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Thursday, April 25, 2013

Armenian on the House Floor

"As it is essential to liberty that the government in general should have a common interest with the people," wrote Madison in Federalist 52, " so it is particularly essential that the branch of it under consideration should have an immediate dependence on, and an intimate sympathy with, the people"   Any House member representing Glendale, California, needs to have an intimate sympathy with its large Armenian community.

Yesterday, Rep. Adam Schiff (D-CA) commemorated the Armenian Genocide by speaking Armenian on the House floor:

In English:
“My Armenian friends, here and around the world, today on the 98th anniversary of the [genocide day], I speak to you from the floor of the House of Representatives in the language of your grandparents and your great grandparents – the language they used to speak of their hopes, their dreams, their lives and their loves in the years before 1915.
“Throughout the Ottoman Empire, tens of thousands were to be killed outright.

“I speak to you in the language of the sons who watched their fathers' murdered.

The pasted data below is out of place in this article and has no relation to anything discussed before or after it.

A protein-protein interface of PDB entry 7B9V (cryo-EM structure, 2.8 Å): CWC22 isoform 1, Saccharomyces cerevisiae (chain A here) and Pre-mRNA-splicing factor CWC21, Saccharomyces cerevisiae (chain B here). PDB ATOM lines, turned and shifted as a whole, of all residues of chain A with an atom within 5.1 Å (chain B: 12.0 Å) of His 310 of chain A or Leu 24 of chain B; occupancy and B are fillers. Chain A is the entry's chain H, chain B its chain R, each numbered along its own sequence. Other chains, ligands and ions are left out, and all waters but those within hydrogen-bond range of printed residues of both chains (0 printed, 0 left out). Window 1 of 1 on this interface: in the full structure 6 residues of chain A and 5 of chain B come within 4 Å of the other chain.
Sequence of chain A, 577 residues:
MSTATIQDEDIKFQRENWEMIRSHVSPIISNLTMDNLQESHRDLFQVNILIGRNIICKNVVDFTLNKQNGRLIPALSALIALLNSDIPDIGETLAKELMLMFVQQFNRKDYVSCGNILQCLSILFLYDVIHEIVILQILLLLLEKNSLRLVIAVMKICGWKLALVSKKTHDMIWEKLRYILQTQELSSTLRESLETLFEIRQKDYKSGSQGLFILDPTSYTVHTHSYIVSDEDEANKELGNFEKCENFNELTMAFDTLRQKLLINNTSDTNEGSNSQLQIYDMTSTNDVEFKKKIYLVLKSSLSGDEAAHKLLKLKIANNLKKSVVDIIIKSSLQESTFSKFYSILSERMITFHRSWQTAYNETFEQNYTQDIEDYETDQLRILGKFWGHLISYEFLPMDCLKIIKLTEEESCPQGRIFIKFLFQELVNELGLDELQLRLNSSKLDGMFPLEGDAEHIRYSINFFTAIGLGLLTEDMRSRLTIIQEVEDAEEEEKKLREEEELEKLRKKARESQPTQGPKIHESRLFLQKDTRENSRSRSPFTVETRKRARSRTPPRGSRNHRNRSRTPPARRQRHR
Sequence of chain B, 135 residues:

“Women were raped by the thousands.
“I speak to you in the language of the girls begging the gendarmes for mercy.
“Families were force marched through desert heat as the Ottoman government sought to destroy a people.

“I speak you in the language of the children begging for a drop of water.
“By the time it was over in 1923, more than 1.5 million Armenian men, women and children were dead. It was the first genocide of the 20th Century.
“I speak to you in the language of the mothers who died with their babies in their arms.
“A nation was scattered around the world... To the Middle East, to Europe and to America.
“I speak to you in the language of the survivors who came to America for freedom and made a new life.
“For almost a century, Turkey has denied the genocide. In the face of overwhelming evidence – much of it from American diplomats and journalists – Ankara has denied that the genocide ever happened. They want the world to forget.
“I speak to you in the language of those who were lost. Their voices drift across the decades – begging us to remember.
“I am not a descendant of the fallen, but I speak to you in their beautiful language because on this day, we are all Armenian. And not just on this day. Whenever we speak out against mass murder, whenever we refuse to be cowed into silence, we are all Armenian.
“For many years I have sat with you and listened – to the stories of those who were lost in the genocide and those who survived.
“I speak to you in their language to thank you for sharing your history with me. And I speak to you from this place, this House, because Americans have always shown the courage to look horror in the eye and speak its name, and I look forward to the day when its leaders will do the same.
“And because I know that day will come. May it come soon, so the last of the survivors may hear its awesome sound.

“May God hear our voices.
“Thank you, Mr. Speaker. I yield back.”